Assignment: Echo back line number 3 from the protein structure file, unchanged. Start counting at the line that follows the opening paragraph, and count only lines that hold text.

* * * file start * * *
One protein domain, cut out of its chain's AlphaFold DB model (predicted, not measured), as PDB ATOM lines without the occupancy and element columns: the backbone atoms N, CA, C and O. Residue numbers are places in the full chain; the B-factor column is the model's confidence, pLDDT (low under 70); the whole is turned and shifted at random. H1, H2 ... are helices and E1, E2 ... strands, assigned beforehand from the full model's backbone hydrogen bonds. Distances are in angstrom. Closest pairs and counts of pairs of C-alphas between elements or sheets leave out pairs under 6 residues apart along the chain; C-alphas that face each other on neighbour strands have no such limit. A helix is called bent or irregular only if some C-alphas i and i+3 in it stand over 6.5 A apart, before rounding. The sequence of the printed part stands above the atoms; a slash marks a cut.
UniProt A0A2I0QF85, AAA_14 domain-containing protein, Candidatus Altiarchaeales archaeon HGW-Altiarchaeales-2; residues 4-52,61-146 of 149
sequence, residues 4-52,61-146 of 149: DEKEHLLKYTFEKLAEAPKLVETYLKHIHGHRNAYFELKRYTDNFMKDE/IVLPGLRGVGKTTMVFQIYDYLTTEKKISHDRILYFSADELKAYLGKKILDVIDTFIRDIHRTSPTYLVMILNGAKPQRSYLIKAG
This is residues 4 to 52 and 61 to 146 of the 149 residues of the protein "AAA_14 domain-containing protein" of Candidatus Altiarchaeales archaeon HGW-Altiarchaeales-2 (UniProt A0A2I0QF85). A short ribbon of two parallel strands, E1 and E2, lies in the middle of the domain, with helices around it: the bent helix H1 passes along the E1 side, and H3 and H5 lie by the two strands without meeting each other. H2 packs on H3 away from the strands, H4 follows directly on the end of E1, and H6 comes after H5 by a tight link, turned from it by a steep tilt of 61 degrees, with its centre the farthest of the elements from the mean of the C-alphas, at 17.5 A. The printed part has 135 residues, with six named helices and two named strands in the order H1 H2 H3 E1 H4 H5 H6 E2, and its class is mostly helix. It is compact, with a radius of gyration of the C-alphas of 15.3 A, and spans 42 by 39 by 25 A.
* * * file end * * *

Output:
This is residues 4 to 52 and 61 to 146 of the 149 residues of the protein "AAA_14 domain-containing protein" of Candidatus Altiarchaeales archaeon HGW-Altiarchaeales-2 (UniProt A0A2I0QF85). A short ribbon of two parallel strands, E1 and E2, lies in the middle of the domain, with helices around it: the bent helix H1 passes along the E1 side, and H3 and H5 lie by the two strands without meeting each other. H2 packs on H3 away from the strands, H4 follows directly on the end of E1, and H6 comes after H5 by a tight link, turned from it by a steep tilt of 61 degrees, with its centre the farthest of the elements from the mean of the C-alphas, at 17.5 A. The printed part has 135 residues, with six named helices and two named strands in the order H1 H2 H3 E1 H4 H5 H6 E2, and its class is mostly helix. It is compact, with a radius of gyration of the C-alphas of 15.3 A, and spans 42 by 39 by 25 A.